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Aphidinae : Macrosiphini : Nasonovia aquilegiae
 

 

Nasonovia aquilegiae

Dark-spot columbine aphid

On this page: Identification & Distribution Other aphids on the same host

Identification & Distribution

Adult apterae of Nasonovia aquilegiae (see three pictures below) are pale greenish yellow, sometimes with internal reddish markings, and usually with some black dorsal markings. These markings usually include a large shining black dorsal spot which covers abdominal tergites II-V and marginal areas. There also be sclerites on the thorax and tergites VI and VII which are more or less fused into cross bars (cf. Nasonovia heie in Switzerland, which has a dorsal sclerotic pattern consisting of pairs of pale brown spinal, pleural and marginal spots on each segment). Antennae are pale, but with dark tips on segments III-V and the base and tip of VI. Antenna are about 0.8-1.0 times body length, with the terminal process 3.5-6.5 times the base of segment VI (cf. Longicaudus trirhodus, whose terminal process is 1.0-2.3 times the base). The longest hair on antennal segment III is 0.9-1.6 times the basal diameter. There are 6-33 secondary rhinaria on segment III, irregularly placed along one side of the basal 0.5 or more, and 0-3 on segment IV. The apical rostral segment is slender with almost parallel margins, 1.2-2.2 times the second hind tarsal segment. There are well developed, semiglobular marginal tubercles sometimes present on the prothorax and abdominal segments II-V. The siphunculi are 1.1-2.1 times the cauda, thick at base, and gradually attenuating towards their apices. The cauda is tongue-shaped or oblong triangular, blunt and usually with 5 hairs. The body length of adult Nasonovia aquilegiae apterae is 1.6-3.0 mm.

First image above copyright Andrew Jensen, second and third images copyright Sequoia Janirella Wrens;
all under a creative common licence.

The alate vivipara of Nasonovia aquilegiae (see first picture below) has an irregular, dark, central spot on tergites III-V. It has more or less perforated, or alternatively separate sclerites, together with spinal spots or cross bars on tergites VI and VII and marginal and postsiphuncular sclerites. Antennae are mainly dark, with 28-44 secondary rhinaria on segment III, 10-24 on IV, and 0-8 on V. The siphunculi are dark or dusky, but with a paler distal part, and the cauda is pale. The second picture below shows a colony of mainly immature Nasonovia aquilegiae on their host, columbine (Aquilegia).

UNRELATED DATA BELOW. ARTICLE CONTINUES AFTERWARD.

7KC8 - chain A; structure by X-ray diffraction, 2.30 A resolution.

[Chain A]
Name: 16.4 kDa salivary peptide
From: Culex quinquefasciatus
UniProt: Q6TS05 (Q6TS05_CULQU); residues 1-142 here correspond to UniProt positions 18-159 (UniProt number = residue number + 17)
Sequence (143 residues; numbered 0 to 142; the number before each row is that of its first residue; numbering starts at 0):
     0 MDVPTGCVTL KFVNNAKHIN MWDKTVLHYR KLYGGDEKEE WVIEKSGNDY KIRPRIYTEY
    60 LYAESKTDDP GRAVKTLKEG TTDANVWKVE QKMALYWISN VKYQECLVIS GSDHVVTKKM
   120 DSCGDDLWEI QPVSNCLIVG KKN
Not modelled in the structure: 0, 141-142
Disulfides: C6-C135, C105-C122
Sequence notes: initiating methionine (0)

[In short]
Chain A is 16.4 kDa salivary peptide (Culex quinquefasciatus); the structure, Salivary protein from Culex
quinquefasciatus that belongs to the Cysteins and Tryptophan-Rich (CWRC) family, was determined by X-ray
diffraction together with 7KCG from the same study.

First image above copyright Andrew Jensen, second image copyright James Bailey;
both under a creative common licence.

Nasonovia aquilegiae is monoecious on columbine (Aquilegia spp.). Essig (1917), who first described the species, found that crimson columbine (Aquilegia formosa ssp. truncata) was the preferred food plant on the California University campus, though a few specimens were found throughout the season on a nearby species, golden columbine (Aquilegia chrysantha). The small tender shoots and buds were invariably infested and often the plants were considerably injured by the attacks. In California it passed the entire year on the columbine, going as far down around the crown as possible during the winter. In colder climates further north the species is holocyclic with oviparae and alate males in October-November. Nasonovia aquilegiae is widely distributed in North America being found in the USA and Canada.

 

Other aphids on the same host

Nasonovia aquilegiae has been recorded on 6 columbine species (Aquilegia alpina, Aquilegia caerulea, Aquilegia canadensis, Aquilegia chrysantha, Aquilegia flavescens var rubicunda, Aquilegia formosa).

Acknowledgements

We are grateful to Andrew Jensen, Sequoia Janirella Wrens and James Bailey for making their images of Nasonovia aquilegiae available for use under a creative commons licence.

We have used the species accounts given by Essig (1917) & Heie (1979), together with information from Roger Blackman & Victor Eastop in Aphids on Worlds Plants. We fully acknowledge these authors and those listed in the reference sections as the source for the (summarized) taxonomic information we have presented. Any errors in information are ours alone, and we would be very grateful for any corrections. For assistance on the terms used for aphid morphology we suggest the figure provided by Blackman & Eastop (2006).

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References

  • Essig, E.O. (1917). Aphididae of California: New species of Aphididae and notes from various parts of the state, but chiefly from the campus of the University of California, Berkeley, California. University of California Publications Technical Bulletins College of Agriculture, Agricultural Experiment Station, Entomology 1(7), 302-346. (p. 314)

  • Heie, E.O. (1979). Revision of the aphid genus Nasonovia Mordvilko, including Kakimia Hottes & Frison, with keys and descriptions of the species of the world (Homoptera: Aphididae). Entomologica Scandinavica Supplement 9, 105 pp.